Articles Posted in Government Law

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Appellant suffered work-related injuries in 2000 and received workers' compensation benefits until 2004. Appellant filed another first report of injury in 2009 based on the same injuries. Employer denied benefits. Appellant filed a petition for rehearing. The Department of Labor & Regulation, Division of Labor & Management found that S.D. Codified Laws 62-7-35.1 barred Appellant's second claim for workers' compensation benefits because more than three years had passed between the date of the last payment of benefits and the date Appellant filed a written petition for a hearing. The circuit court affirmed. Appellant appealed, arguing section 62-7-35.1 should not apply to this case because his injuries were from cumulative trauma. The Supreme Court affirmed, holding that the cumulative trauma doctrine did not change section 62-7-35.1's application to this case because the cumulative trauma doctrine applies to the date of injury, which is irrelevant to section 62-7-35.1. View "Schuelke v. Belle Fourche Irrigation Dist." on Justia Law

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Appellant was injured in 2008 while working for Employer. In 2010, Appellant received an injury she believed was a "flare-up" from the earlier injury. Appellant subsequently petitioned the Department of Labor for benefits. Because Appellant's original petition did not assert that the 2010 incident caused a recurrence of her 2008 injury, Appellant amended her petition making that assertion. Employer argued that Appellant's claim was time barred under her amended petition. Appellant respondent that the claims in her amended petition related back to her original petition, which was filed before the expiration of the statute of limitations. The administrative law judge (ALJ) ruled that Appellant's claims in her amended petition did not relate back to her original petition and granted summary judgment to Employer. The Supreme Court reversed and remanded with direction that the ALJ allow Appellant's amended petition to relate back to the date of her original petition, holding that to not allow Appellant to proceed on a claim that all parties agreed was a recurrence of her 2008 compensable work-related injury because Appellant failed to posture her request for relief in her original petition as a recurrence contravened the spirit of the state's worker's compensation laws.View "Waterman v. Morningside Manor" on Justia Law

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The South Dakota Department of Revenue and Regulation (Department) issued Appellant a jeopardy assessment alleging unpaid sales tax. On appeal, a hearing examiner found Appellant liable for a jeopardy assessment, and the Secretary of Revenue adopted the decision. The circuit court dismissed Appellant's appeal, holding that Appellant's failure to pay the amounts affirmed by the Secretary or to file a bond before commencing its appeal resulted in the failure to preserve jurisdiction in the court. The Supreme Court affirmed, holding (1) Appellant's failure to post its bond within the statutory period was fatal to its appeal; (2) Appellant failed to substantially comply with the relevant statute; and (3) the time for Appellant to post its bond could not be equitably tolled.View "AEG Processing Ctr. No. 58, Inc. v. S.D. Dep't of Revenue & Regulation" on Justia Law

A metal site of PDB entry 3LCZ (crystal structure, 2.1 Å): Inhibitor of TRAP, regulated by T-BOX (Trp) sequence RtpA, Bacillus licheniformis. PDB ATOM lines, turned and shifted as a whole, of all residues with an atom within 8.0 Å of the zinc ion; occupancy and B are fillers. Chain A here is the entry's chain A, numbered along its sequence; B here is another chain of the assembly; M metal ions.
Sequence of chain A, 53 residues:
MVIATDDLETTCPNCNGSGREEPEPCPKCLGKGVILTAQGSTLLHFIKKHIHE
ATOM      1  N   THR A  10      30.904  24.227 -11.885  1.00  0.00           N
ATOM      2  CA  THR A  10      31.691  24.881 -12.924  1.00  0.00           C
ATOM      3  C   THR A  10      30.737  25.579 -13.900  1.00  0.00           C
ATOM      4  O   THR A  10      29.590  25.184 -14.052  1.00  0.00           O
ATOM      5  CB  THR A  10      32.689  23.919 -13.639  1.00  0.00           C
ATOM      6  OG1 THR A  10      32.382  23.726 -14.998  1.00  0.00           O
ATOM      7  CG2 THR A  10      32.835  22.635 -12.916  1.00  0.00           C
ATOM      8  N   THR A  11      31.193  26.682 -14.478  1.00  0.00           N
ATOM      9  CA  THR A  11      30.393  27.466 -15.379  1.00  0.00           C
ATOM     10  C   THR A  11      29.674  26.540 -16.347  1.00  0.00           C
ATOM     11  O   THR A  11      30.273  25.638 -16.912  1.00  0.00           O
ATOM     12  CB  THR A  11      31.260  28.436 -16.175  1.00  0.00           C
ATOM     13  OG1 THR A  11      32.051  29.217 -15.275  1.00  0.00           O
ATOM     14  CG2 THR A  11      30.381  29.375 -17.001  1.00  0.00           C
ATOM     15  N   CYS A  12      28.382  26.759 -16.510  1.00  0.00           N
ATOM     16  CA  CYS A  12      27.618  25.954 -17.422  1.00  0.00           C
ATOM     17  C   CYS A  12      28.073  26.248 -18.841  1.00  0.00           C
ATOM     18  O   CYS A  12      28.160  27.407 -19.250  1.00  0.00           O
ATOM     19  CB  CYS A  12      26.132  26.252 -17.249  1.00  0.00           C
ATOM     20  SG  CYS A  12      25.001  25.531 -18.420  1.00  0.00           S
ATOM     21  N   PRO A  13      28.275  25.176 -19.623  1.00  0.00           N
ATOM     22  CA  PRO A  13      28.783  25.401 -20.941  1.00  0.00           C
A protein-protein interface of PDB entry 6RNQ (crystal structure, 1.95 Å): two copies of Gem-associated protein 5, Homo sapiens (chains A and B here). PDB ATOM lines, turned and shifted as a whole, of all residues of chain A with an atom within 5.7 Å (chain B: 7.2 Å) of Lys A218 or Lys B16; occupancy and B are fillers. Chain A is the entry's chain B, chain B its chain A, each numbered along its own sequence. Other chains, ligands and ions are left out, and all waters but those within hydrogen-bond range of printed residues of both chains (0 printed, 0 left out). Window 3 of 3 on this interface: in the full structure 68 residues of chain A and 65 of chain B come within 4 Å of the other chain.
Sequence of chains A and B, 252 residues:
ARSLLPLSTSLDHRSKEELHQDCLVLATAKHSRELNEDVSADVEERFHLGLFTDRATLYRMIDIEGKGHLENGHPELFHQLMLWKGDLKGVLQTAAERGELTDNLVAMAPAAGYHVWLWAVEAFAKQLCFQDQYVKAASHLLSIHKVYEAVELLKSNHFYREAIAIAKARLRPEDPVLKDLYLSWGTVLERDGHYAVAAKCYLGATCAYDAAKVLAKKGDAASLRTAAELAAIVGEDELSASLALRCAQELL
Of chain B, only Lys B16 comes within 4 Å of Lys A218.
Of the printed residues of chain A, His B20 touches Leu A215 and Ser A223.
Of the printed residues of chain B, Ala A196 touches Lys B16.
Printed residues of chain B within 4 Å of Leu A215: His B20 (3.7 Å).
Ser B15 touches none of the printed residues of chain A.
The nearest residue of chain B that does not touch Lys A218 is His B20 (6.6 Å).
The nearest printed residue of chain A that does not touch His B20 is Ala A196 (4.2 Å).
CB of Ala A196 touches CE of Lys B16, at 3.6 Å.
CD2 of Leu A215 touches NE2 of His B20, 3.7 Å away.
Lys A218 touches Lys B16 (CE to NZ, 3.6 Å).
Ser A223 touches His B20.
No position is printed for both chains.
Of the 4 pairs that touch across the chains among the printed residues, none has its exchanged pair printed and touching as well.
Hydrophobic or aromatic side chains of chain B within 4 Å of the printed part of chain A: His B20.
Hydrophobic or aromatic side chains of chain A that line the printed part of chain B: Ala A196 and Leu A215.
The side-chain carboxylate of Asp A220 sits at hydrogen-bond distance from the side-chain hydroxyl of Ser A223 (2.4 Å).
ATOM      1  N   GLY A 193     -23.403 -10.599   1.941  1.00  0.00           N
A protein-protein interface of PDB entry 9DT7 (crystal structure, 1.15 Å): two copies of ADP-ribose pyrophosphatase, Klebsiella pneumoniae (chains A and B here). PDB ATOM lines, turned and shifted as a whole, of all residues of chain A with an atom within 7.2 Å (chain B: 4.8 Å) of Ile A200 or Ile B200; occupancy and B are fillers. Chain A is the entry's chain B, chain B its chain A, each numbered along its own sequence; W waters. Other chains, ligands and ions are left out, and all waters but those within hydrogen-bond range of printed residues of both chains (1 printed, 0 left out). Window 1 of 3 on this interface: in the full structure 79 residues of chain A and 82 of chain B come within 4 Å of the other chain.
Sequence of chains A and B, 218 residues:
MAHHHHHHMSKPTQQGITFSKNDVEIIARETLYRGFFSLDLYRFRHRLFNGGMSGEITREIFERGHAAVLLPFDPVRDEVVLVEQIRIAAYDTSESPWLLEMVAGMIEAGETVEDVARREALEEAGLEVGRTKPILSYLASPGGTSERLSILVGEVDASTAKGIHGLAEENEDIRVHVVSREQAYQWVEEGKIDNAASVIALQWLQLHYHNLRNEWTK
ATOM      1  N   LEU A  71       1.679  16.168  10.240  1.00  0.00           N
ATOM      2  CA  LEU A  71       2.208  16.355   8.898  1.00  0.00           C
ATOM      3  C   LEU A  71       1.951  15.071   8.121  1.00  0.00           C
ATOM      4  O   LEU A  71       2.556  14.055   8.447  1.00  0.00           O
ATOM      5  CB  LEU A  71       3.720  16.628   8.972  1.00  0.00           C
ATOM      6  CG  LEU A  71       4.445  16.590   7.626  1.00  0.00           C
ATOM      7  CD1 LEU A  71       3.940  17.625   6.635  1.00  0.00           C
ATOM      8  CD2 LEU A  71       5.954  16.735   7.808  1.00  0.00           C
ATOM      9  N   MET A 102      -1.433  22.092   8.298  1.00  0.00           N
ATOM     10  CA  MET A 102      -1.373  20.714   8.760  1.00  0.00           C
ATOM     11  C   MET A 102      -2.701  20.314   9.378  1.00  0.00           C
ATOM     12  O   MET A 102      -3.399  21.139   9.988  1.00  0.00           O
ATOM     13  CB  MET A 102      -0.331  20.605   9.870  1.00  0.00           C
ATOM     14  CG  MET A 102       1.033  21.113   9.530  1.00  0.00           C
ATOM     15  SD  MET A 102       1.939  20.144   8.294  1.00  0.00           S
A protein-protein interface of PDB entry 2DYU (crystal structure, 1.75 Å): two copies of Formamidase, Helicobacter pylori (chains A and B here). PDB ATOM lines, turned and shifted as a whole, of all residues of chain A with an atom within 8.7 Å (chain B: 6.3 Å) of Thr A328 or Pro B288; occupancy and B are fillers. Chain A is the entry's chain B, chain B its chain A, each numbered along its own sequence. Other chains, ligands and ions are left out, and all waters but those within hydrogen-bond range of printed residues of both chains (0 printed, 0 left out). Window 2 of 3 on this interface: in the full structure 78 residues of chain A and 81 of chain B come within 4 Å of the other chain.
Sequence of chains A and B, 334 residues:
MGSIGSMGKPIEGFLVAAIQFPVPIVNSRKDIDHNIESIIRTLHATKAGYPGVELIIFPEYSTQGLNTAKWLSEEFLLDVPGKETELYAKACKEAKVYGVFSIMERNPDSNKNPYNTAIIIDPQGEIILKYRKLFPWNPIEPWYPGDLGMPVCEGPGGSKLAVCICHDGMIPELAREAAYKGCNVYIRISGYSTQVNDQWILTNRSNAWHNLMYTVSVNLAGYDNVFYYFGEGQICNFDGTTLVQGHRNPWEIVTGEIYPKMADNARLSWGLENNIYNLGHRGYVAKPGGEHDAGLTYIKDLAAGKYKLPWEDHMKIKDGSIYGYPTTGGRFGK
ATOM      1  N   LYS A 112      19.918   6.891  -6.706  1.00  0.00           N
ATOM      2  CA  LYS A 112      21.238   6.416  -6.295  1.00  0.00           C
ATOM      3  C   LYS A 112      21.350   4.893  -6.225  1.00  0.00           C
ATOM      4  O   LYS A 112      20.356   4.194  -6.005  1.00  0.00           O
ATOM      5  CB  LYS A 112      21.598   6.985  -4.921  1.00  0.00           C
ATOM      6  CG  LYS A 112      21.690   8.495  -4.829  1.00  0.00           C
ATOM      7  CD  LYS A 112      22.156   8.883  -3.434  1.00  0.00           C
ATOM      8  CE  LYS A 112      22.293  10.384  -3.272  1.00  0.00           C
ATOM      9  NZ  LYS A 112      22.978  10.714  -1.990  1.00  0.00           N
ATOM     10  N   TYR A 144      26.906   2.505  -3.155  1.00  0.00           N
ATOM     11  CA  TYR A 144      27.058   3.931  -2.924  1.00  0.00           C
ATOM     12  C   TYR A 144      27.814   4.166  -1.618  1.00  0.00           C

Posted in: Government Law, Tax Law

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Plaintiff was the owner of fourteen "recreational park trailers" that were used as cabins for lodging in a campground Plaintiff operated. Pennington County assessed the cabins as real property for ad valorem taxation purposes. The County Board of Equalization affirmed the assessment. On appeal, the circuit court reversed and granted summary judgment to Plaintiff, concluding that the cabins were not taxable under S.D. Codified Laws 10-4-2. The County appealed. The Supreme Court reversed, holding that, when considered together, the facts of this case established that Plaintiff's cabins were "improvements to land" within the meaning of section 10-4-2(2). View "Rushmore Shadows, LLC v. Pennington County Bd. of Equalization" on Justia Law

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The South Dakota Department of Labor and Regulation, Unemployment Insurance Division disqualified Plaintiff from unemployment insurance benefits based on Plaintiff's alleged failure, without good cause, to accept work she was capable of performing. After Plaintiff missed a telephonic hearing on her appeal, an ALJ entered an order of dismissal and denied Plaintiff's request to reopen for failure to show good cause. The circuit court affirmed, concluding that the Department did not err in refusing to reopen Plaintiff's claim. The Supreme Court affirmed dismissal, holding that Plaintiff did not provide evidence of untimely receipt of her notice of the hearing to carry her burden to show good cause, and therefore, Plaintiff received sufficient due process.View "Eiler v. Dep't of Labor & Regulation" on Justia Law